Caracas: Thousands of politically divided Venezuelans took to the streets of Caracas to protest the power outages, with the opposition accusing the government for the blackouts and the Chavistas blaming imperialism and opposition leaders.
The demonstrations went off peacefully on Saturday until police dispersed a couple of anti-government demonstrations with tear gas in downtown Caracas, where dozens of citizens were demanding the restoration of the electric service, cut off since Friday in several parts of the country, Efe news reported.
Critics of the Nicolas Maduro government organised dozens of protests after they were called to do so by opposition leader Juan Guaido, acknowledged as interim president of Venezuela by some 60 countries, as a way to denounce the electricity cuts that since March 7 have paralyzed the country for some 10 days.
Guaido, speaker of the National Assembly legislature, attended three of those activities on the outskirts of Caracas, and took advantage of those gatherings to call on Venezuelans to “organise a disturbance” every time there are cuts in the electric service and the water supply, after a week of constant blackouts nationwide.
“We must organise a disturbance every time we need to demand our rights, enough of this fooling around,” he said.
He also called for people to come together to express their discontent with the Nicolas Maduro government, which he again blamed for the power supply problems and the desperate situation of the country’s entire economy, and said the movement he leads is far from having a power outage.
“Some people go around saying that our movement has already shut down, don’t laugh. The only thing that has shut down is a regime that has left the streets all over the country in darkness,” said the politician, who has promised to work to end what he believes is Maduro’s usurpation of the presidency.
Guaido said that there are “hundreds of places where people are demanding their rights,” nationwide.
“We’re not asking for patience here, just the opposite, we’re asking for organisation and action right now,” he said.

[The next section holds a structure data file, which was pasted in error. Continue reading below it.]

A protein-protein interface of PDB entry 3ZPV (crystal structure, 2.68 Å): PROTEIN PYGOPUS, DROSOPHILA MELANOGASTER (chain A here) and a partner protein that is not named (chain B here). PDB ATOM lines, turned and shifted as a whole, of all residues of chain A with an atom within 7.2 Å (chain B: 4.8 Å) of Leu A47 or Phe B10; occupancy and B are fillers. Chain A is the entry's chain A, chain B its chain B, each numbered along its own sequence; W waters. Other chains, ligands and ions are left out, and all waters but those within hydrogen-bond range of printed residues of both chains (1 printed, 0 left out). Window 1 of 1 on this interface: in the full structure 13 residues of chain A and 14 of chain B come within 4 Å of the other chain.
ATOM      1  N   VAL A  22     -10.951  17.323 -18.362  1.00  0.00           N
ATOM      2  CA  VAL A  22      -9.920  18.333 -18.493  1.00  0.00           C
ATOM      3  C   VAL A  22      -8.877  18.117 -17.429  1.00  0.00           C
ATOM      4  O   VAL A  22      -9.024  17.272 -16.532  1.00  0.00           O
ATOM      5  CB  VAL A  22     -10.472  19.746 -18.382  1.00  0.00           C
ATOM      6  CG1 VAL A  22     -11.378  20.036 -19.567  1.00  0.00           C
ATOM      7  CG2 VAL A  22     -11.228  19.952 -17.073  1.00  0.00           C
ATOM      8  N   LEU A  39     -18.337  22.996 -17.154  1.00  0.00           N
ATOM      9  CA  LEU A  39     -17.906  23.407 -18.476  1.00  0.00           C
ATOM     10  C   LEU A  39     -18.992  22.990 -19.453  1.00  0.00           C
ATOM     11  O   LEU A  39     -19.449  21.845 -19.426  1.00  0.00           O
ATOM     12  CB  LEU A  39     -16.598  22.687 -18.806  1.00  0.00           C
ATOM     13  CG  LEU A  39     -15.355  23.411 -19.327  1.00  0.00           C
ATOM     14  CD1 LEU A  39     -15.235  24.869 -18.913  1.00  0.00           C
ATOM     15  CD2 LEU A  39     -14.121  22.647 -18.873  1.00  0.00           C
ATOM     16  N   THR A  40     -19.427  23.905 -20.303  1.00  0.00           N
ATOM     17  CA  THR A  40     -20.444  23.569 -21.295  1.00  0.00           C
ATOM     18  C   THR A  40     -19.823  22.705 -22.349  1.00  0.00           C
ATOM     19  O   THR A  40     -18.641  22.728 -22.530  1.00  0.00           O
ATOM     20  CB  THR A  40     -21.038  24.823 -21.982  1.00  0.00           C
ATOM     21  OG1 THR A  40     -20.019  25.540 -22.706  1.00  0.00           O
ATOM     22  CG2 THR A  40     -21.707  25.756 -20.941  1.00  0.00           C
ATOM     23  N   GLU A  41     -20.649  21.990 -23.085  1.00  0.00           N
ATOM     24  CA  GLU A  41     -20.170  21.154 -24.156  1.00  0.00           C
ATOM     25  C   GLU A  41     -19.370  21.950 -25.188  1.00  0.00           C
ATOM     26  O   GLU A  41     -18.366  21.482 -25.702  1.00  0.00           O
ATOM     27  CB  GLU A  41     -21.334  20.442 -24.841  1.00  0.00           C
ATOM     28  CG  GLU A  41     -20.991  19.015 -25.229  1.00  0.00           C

The demonstrations by opposition groups came simultaneously with a Chavista march through the streets of Caracas in which thousands took part.
Maduro’s followers marched from downtown and the west side of the capital wearing the usual red colour of the so-called Bolivarian Revolution in a festive atmosphere that included dancing and the distribution of drinking water in some cases.
The government called for demonstrations to express support for President Maduro and to condemn the sabotage of the electric system that it blames on the opposition and the US government.
Maduro did not attend the principal event that was led by Chavista leaders (supporters of late socialist leader Hugo Chavez) and was closed by the head of the Venezuelan Constituent Assembly, Diosdado Cabello, considered the No 2 of Chavismo, and who boasted that the opposition has been unable to oust the government from power.
“Today more than ever we must be on the alert, today more than ever we must be united as brothers,” Cabello said.
The leader of the United Socialist Party of Venezuela (PSUV) asked the Chavistas to look for those who are “confused.”
“Let’s look for the people who are confused, for those who go around saying that it’s easier to talk with people on the right…and that the best thing would be to hold elections to restore calm. Well, elections were held here on May 20 and Nicolas Maduro won,” he said.
Shortly before saying that, Cabello himself told reporters that “with folks of the opposition there are meetings every day. Of course! Because not all sectors of the opposition are crazy and a lot of them, even in their craziness, are divided from those same groups, and they also say they’d like to talk.”
Cabello also addressed the blackouts and said that those who are behind them are enemies of the people.
“Whoever calls for the people to be killed, whoever calls for people to be massacred, whoever orders electricity cuts…in a time of conflict, that individual is the enemy of the people, and the people know what they have to do,” he said.